It’s strange but not all that shocking to see the kingdoms of punk rock and kiddie television meet: Most of the greatest punks have been fueled by the adolescent instinct to be silly and annoying, so it’s only natural that these two worlds should find themselves on the same stage in Chicago’s demented cable access show Chic-a-go-go. Cohosted for nearly 200 episodes now by a straight-edge rat puppet named Ratso (complete with Magic Markered x‘s on his hands) and a bubbly Korean American twentysomething named Miss Mia, the show is a panracial hip-shaking pageant of toddlers, preteens, grandparents, and bright-eyed bad-dye-job hipsters. The half-hour singing-and-dancing spectacle takes its cues as much from America’s Funniest Home Videos as from Soul Train or American Bandstand—except we unfortunately never get to see Dad take a shot to the balls with a Wiffle-ball bat.
What we do get is many lost—if ever found in the first place—’60s and ’70s soul singers rambling playfully through some of the least convincing lip-synching ever captured on film. But who likes to watch good lip-synching anyway? Other big-name guests range from the Cramps to Shonen Knife to Everlast to Hanson to Vanilla Ice, but most of the performers are unremarkable lo-fi garage groups, or lesser-knowns like the heartbreakingly earnest Peorian cowboy Alan Gillett, whose energetic, eerily Kermit the Frog-ish live rendition of Lloyd Price’s New Orleans classic “Personality” captures the show’s freewheeling charm. On Chic-a-go-go‘s soundtrack, possibly the first for a cable access show, some tracks are child-friendly goofy, like Kelly Hogan’s theatrical “The Great Titanic”; some are kitsch-wretched (Cynthia Plaster Caster’s lady-and-rat duet “Bedazzled”); and many are simply about the politics of dancing.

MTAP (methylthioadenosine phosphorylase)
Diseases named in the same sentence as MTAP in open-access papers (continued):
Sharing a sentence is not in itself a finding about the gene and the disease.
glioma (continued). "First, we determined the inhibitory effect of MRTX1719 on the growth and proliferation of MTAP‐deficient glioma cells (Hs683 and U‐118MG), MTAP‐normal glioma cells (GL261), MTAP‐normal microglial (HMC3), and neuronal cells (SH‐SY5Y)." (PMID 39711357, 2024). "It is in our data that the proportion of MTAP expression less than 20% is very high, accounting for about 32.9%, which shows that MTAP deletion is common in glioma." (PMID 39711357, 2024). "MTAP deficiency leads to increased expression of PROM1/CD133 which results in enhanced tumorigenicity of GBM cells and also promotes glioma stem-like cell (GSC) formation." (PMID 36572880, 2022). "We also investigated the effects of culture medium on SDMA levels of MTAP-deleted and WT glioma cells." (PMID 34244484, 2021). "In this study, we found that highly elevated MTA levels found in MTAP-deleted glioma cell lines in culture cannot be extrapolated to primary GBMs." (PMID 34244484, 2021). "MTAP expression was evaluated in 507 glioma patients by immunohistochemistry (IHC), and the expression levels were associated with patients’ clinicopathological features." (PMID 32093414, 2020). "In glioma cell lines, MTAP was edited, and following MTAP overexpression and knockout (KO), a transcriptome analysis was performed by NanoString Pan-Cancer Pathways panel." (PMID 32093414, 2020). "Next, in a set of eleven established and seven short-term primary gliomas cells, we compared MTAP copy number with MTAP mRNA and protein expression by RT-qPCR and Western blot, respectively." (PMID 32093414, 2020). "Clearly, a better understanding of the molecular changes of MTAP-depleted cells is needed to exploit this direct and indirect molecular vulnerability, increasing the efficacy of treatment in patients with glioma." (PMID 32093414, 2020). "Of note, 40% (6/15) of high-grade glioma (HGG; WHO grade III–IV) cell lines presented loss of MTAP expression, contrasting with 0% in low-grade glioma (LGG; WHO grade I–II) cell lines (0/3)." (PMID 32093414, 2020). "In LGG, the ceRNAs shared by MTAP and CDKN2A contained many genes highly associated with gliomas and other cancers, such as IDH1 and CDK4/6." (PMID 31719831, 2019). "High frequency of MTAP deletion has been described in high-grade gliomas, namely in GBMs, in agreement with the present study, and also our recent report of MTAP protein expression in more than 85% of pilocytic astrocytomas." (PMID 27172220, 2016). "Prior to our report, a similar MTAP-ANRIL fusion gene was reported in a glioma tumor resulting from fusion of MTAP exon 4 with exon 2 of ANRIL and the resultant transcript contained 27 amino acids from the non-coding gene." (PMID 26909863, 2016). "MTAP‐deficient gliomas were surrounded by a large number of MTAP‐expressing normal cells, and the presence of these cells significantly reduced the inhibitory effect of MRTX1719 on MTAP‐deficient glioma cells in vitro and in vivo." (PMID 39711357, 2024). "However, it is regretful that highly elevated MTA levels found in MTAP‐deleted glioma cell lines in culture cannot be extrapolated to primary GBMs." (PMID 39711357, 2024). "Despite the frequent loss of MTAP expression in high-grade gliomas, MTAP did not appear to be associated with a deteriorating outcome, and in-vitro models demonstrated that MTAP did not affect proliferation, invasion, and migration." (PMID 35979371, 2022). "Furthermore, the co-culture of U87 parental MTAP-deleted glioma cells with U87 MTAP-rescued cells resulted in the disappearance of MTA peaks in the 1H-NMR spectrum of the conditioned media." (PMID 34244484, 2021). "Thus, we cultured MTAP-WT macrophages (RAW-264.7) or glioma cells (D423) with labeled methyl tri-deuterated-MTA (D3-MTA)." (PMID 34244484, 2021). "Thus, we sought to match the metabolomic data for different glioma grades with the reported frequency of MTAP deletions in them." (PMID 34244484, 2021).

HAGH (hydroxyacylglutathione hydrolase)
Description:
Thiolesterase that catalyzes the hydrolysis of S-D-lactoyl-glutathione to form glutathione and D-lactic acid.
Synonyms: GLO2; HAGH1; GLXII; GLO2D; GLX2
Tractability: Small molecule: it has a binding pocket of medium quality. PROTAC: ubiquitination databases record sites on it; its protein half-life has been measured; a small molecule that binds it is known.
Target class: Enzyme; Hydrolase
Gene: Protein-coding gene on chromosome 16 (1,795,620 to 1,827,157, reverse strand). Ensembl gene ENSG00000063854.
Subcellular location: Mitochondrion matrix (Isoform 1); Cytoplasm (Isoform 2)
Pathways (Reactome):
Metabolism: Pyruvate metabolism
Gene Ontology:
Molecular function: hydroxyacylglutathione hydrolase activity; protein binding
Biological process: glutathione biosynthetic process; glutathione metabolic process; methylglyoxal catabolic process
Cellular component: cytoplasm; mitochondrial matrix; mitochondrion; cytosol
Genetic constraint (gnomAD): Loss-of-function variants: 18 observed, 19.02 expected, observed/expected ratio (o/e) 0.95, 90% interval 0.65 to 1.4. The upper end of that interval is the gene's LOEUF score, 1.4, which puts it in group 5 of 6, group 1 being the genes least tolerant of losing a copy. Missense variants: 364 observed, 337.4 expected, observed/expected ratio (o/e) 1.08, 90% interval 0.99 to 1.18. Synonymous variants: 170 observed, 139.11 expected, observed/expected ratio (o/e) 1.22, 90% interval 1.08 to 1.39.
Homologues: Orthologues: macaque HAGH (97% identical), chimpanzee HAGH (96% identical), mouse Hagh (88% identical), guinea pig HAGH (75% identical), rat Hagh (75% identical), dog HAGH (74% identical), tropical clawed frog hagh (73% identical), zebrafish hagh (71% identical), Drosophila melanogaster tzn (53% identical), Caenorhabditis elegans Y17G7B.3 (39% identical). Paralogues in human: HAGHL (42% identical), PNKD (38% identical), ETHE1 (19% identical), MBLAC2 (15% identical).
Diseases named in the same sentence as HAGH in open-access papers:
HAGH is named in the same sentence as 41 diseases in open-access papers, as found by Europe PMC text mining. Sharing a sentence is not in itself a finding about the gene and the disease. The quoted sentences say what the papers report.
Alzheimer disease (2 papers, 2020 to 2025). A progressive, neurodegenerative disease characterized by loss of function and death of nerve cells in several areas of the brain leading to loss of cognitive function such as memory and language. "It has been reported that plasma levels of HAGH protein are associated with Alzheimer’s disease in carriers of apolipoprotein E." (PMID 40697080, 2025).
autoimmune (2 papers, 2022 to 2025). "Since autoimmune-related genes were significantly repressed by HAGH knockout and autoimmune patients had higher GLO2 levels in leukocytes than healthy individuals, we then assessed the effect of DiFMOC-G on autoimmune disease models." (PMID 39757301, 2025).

So the album’s first number—the Goblins’ Chic-a-go-go theme, featuring the pronouncement “We’re dancing and we’re laughing and it’s fun”—is Jackson 5-ish indie-rock crooner Bobby Conn’s inspirational Leftism 101 “Special All Ages Version” of “Never Get Ahead,” a self-designated “valuable lesson in life” describing “who to say no to—that’s The Man.” The all-ages sentiment gets shaky, though, when Bobby falsettos about how “when I’m up on a hustle, I often play the punk, I don’t got to move a muscle, cuz I’m a little drunk.”
The gleefully idiot-dance-provoking songs are interspersed with snippets of rodent-conducted interviews with luminaries such as the Donnas, the Shirelles, and the Monks. “Always wipe your nose when it’s snotty,” the latter say. Ratso’s always soliciting advice “for the young people out there.” From Motörhead’s recalcitrant, very sweaty Lemmy: “Don’t talk to fucking puppets.”
This article from the Village Voice Archive was posted on February 20, 2001